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A comparison of vectors in use for clinical gene transfer

Jeremy W. Fry and Kathryn J. Wood

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Table 1. A comparison of vectors in use for clinical gene transfer (tab001jfo)


Application for human use







Vector classification Ex
vivo
In
vivo
Expression Advantages Disadvantages
Viral
Recombinant Moloney murine leukaemia virus (MMLV; retrovirus) +++ ++ Stable No immune response against the viral vector; integrates Only low viral titres achieved; transduces only dividing cells
Recombinant lentivirus (retrovirus) + + Stable Transduces non-dividing cells; can target CD4+ T cells Potential safety risk
Recombinant adenovirus   +++ ++ Transient High viral titre; wide host-cell range Immunogenic; does not integrate; short-term transgene expression
Recombinant   adeno-associated virus +++ ++ Stable Little immunogenicity; integrates Lower transduction efficiency than adenovirus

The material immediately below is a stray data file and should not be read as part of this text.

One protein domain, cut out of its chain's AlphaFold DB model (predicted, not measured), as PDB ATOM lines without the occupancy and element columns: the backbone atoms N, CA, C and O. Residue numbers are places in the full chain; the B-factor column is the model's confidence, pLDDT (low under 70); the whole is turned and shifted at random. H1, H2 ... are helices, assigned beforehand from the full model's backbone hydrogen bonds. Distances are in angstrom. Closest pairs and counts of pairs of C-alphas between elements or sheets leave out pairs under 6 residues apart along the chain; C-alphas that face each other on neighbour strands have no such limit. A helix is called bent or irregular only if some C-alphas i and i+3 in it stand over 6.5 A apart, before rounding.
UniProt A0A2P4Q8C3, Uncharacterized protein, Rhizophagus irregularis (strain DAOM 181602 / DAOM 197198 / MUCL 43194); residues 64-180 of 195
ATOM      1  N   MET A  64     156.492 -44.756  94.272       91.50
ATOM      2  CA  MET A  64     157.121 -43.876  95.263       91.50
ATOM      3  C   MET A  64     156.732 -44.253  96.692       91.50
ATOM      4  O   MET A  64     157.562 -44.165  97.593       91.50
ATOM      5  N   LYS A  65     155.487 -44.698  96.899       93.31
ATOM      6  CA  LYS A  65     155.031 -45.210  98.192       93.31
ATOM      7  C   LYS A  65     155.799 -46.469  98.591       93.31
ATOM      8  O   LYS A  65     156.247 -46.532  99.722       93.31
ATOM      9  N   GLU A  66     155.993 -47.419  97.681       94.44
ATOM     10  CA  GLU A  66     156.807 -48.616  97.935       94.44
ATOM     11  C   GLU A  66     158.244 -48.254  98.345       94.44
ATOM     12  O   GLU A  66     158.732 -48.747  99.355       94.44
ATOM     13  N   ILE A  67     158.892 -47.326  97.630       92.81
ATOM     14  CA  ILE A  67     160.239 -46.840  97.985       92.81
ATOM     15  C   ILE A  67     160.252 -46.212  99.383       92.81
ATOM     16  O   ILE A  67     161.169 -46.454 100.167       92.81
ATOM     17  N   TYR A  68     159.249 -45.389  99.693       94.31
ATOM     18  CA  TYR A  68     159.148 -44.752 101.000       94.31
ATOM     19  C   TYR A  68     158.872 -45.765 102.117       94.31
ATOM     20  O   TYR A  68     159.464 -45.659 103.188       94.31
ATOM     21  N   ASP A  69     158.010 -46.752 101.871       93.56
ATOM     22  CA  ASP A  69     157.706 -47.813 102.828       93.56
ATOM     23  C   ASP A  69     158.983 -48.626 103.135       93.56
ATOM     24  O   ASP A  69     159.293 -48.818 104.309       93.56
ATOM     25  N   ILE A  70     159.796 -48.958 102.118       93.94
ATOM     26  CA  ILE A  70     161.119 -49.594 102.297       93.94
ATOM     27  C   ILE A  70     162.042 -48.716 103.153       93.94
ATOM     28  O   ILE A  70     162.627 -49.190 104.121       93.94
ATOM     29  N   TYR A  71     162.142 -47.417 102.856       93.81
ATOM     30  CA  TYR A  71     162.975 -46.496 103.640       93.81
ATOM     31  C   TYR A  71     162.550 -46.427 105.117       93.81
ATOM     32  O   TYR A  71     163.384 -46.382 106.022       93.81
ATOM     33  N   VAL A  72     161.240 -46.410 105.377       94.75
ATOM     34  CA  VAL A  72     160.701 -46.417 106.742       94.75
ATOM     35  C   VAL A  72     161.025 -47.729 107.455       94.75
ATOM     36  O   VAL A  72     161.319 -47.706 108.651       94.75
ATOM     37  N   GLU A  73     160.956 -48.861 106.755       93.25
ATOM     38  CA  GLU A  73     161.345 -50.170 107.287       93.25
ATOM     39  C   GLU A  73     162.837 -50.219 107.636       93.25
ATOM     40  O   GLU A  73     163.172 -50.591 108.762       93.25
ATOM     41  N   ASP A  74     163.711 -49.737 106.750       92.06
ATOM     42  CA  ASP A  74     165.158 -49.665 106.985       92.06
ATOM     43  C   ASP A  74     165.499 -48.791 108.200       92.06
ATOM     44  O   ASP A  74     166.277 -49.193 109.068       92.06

Recombinant herpes simplex virus (HSV) ++ (research) ++ Not known Can target neuronal tissue Safety concerns
Recombinant vaccinia virus +/- +++ Transient Suitable for cancer gene therapy Safety concerns
Non viral
DNA-ligand conjugates - ++ Transient Cell-specific targeting  
Liposomes and virosomes ++ +++ Stable or transient Cell-specific targeting; efficient transfection  
Direct DNA injection - ++ Transient Simple Only short-term expression achieved
Ballistic delivery (gene gun) ++ (research) +/- Transient Simple Requires ‘exposed’ tissues or cells
Abbreviations used: ‘+++’ = major application; ‘++’ = some application; ‘+/-’ = limited application; ‘-’ = no application.



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